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Reading the Heavens Part 1 – Two Millennia of Astronomy in Korea

To celebrate star-crossed lovers everywhere, Matthew Jackson starts a series of articles on Korean astronomy

As we can tell from ancient monuments like the Dolmen stones and more recent buildings such as Cheomseongdae, astronomy was big in Korea. Why was this exactly?

Reverence for nature was part of it, but it was in fact more specific than that, and resembles what today might appear to us to be more akin to astrology than science. Here is an extract from the History of Koryo, which explains why it is important to observe the movements of the stars:

With signs thus expressed, the Heavens show fortune and misfortune,
And the wise will give heed to what they show.

The belief expressed here is that the Heavens are like a mirror reflecting the human world, and they reveal good and evil through events and transformations in the celestial world. Therefore, the wise always pay attention to the Heavens as the world’s reflection, and try to understand its meaning and follow its will.

Astronomy reached its zenith under King Sejong in the 15th century, but the history of classical Korean astronomy spans over two millennia, totally some 20,000 individual records. Observations need to be taken over long periods to discern patterns and movements.

These observations cover solar eclipses, eclipses of planets by the moon, planetary movements, comets, changes in the brightness of planets, meteors, meteorites and meteoric showers, auroras, and rare appearances of southern stars.

Astronomy graphic

The sun has only been regularly observed with telescopes for the past 300 years. While Galileo began his observations in 1611, China and Korea already had amassed hundreds of years of data. Korean records, for example, reveal an 11-year cycle in solar activity. It was not until 1843 that German astronomer Samuel Schwabe established this principle in western astronomical science.

The observation and documentation of comets in Korea was also conducted over a long period of time. ‘Halley’s Comet’, identified by Edmond Halley in 1705, was recorded consistently in Korean records from 989 to 1835, and in great detail, including information about color, size, tail length and even the officials who observed it.

We can also observe how meteor showers changed over time from the first millennium AD to the second. According to records, the largest number of falling stars could be seen on the twenty-fifth day of the seventh month.

Modern software allows us to extrapolate solar and stellar movement back in time. Compared with this data, the accuracy of records of solar eclipse in Korea is high (79%) compared with China (~70%), and Japan (35%). The History of the Three Kingdoms from Korea is therefore the most credible amongst ancient astronomical sources.1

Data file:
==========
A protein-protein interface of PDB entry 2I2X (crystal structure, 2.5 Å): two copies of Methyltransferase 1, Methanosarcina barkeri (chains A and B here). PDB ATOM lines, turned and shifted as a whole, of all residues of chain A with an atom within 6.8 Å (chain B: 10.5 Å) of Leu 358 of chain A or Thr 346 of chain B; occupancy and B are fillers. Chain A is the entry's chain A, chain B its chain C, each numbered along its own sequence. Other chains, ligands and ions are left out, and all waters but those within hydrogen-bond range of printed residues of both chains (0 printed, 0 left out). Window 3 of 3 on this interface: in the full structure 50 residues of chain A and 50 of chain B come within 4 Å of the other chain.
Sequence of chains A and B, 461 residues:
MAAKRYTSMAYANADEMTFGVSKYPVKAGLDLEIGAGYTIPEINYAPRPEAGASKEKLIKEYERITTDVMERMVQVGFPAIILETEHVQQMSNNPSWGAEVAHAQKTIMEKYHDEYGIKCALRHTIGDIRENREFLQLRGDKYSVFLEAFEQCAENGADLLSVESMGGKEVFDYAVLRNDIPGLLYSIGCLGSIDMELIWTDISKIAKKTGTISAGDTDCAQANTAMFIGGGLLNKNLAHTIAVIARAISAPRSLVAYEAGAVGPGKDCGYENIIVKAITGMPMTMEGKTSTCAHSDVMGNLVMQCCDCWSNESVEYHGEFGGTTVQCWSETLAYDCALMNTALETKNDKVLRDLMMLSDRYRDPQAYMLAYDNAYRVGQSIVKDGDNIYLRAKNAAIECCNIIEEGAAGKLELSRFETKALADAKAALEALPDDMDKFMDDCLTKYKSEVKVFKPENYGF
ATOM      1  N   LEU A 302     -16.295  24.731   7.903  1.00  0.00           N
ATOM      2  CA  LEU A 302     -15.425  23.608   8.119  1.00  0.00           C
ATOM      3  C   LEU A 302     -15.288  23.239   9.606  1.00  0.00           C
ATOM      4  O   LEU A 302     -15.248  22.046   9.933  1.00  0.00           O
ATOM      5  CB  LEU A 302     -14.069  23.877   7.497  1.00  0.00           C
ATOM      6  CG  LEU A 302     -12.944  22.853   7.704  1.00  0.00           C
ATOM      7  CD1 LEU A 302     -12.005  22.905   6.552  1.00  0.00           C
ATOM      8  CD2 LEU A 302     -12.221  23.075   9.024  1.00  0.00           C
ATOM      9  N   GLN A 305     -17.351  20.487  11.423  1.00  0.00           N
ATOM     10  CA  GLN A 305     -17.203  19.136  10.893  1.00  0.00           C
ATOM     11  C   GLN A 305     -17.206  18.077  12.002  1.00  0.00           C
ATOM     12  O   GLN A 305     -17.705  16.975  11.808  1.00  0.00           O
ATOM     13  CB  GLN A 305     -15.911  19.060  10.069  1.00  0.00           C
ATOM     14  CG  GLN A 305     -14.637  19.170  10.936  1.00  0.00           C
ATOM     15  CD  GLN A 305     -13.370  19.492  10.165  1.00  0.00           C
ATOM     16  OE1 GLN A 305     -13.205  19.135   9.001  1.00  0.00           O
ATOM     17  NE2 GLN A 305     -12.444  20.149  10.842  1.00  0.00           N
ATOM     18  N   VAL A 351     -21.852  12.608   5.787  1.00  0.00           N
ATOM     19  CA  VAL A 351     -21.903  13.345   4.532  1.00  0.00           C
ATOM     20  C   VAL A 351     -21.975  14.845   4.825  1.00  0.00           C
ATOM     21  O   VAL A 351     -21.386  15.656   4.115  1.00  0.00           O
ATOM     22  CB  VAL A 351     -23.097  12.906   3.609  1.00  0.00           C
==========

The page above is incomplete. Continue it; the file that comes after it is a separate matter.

Dates Period Astronomical Heritage
30th Century BCE – 2nd Century CE Stone, Bronze & Iron Age
  • Petroglyphs, constellations of dolmens, menhirs and burial items
24th Century BCE – 2nd Century BCE Old Joseon
  • 12 Astronomical records
  • Chamsongdam Observatory at Mt Manisan, Kanghwa-do
57 BCE – 935 CE
37 BCE – 668 CE
18 BCE – 660 CE
  • Over 240 Astronomical records in History of the Three Kingdoms and Memorabilia of the Three Kingdoms
  • 25 Koguryo tomb murals depicting star maps
  • Chomsongdae observatory in Gyeongju established (observatory survives to this day)
  • Sundials, statues of four-directional animals2, 12 zodiacal animal deities.
918 – 1392 CE Koryo
  • Over 5,000 astronomical records in History of Koryo
  • Chonsongdang observatory in Kaesong
  • 9 Koryo tomb murals depicting star maps
1392 – 1910 CE Joseon
  • Over 15,000 astronomical records in the Royal Annals of the Joseon Dynasty, Diaries of the Royal Secretariat, and Daily Records of the Stars
  • Astronomical installations, eg observatories, armillary spheres and celestial globes
  • Astronomical literature, charts
  • Timekeeping devices such as sundials, clepsydrae (water clocks) and astronomical clocks
  1. A more detailed discussion of this study may be found in the research papers of Park Changbom and La Daile. Park Changbom, La Daile, “Verification of the Independence of the Astronomical Observations in the time of Three Kingdoms”, Journal of the Korean History of Science Society, Vol.16 (1994). []
  2. The four mythical animals in East Asian tradition that represent the four points of the compass: Blue dragon (East), White tiger (West), Red phoenix (South), and half-turtle, half-serpent (North)  []

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